Naturally fermented in salt and water, with some herbs (lots of dill, some horseradish leaves, some garlic…), very much a personalized configuration of spices, flavors, and even methodology, is a traditional, very “Eastern-European” method of preserving cucumbers for the long winter season. Even as late as the fifties of the last century, these ‘gherkins’ were a staple component of Polish winter cooking, somewhat competing for popularity with — often home-made — sauerkraut. Dill pickles and sauerkraut provided us with a natural and almost exclusive supply of vitamins. There were no other sources of fresh fruit, fresh vegetables, lettuce. Most households had their own dedicated wooden or ceramic barrels, a piece of wood to place on the top of the fermenting substance, and a special, big rounded stone, found somewhere in the past, washed and used every year, to keep the wooden board — hence all the ingredients — under the fermenting liquid.
- fresh cucumbers – preferably the medium size, hard, clean and somewhat similar size in each target container.
- Ripe, blooming or seeding green dill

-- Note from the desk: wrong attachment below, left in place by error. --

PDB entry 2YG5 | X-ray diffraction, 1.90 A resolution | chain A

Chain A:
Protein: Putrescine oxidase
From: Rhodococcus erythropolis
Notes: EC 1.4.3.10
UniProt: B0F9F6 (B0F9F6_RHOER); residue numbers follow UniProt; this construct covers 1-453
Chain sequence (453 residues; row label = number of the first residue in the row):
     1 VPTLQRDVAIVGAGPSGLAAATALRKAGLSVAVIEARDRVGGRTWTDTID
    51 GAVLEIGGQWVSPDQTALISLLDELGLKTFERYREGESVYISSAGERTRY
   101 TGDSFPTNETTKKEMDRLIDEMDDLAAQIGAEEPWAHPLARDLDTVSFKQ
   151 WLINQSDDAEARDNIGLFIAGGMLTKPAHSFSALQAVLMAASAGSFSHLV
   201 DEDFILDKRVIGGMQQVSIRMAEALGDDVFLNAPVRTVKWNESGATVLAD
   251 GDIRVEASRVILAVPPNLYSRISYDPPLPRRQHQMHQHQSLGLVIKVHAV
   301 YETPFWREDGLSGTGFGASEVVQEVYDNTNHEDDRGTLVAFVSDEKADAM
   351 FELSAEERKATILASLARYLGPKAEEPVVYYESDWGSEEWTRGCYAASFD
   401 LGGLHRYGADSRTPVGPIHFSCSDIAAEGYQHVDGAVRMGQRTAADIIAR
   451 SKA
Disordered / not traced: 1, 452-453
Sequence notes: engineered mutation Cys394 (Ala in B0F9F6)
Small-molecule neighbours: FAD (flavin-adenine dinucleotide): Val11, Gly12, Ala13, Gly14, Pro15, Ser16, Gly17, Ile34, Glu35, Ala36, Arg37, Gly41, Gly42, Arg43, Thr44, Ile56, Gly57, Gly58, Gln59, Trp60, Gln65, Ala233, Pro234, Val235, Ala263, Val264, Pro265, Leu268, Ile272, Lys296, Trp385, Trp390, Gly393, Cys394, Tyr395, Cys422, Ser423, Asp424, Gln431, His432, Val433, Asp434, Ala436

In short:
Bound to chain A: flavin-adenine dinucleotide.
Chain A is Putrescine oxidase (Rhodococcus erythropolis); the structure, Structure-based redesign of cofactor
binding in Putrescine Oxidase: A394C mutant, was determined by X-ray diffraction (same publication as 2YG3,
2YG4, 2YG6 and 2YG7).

- Any combination of
- Cherry leaves
- Black currant leaves
- Horseradish leaves
- Oak Leaves
- Clean and wash cucumbers, drain.
- Prepare salt liquid – for each 1 litre of water you need 200g of salt, boil the water and dilute the salt completely. Set aside.
- Place some dill on the bottom of the jar(s).
- Load the cucumbers into the jar(s) tightly. Add garlic and fragrant leaves.
- Pour warm, but not hot salty water over the cucumbers. Make sure all cucumbers are covered with the liquid. You may need to use for weight over them to keep them under water.
- Cover the jar(s) with a piece of cotton, to keep out the dust and the insects.
- Keep in warm room temperature for a few days. Make sure the water it always on top.
- When the cucumbers seem sour enough to your liking, place the jar(s) in some dark and cold space.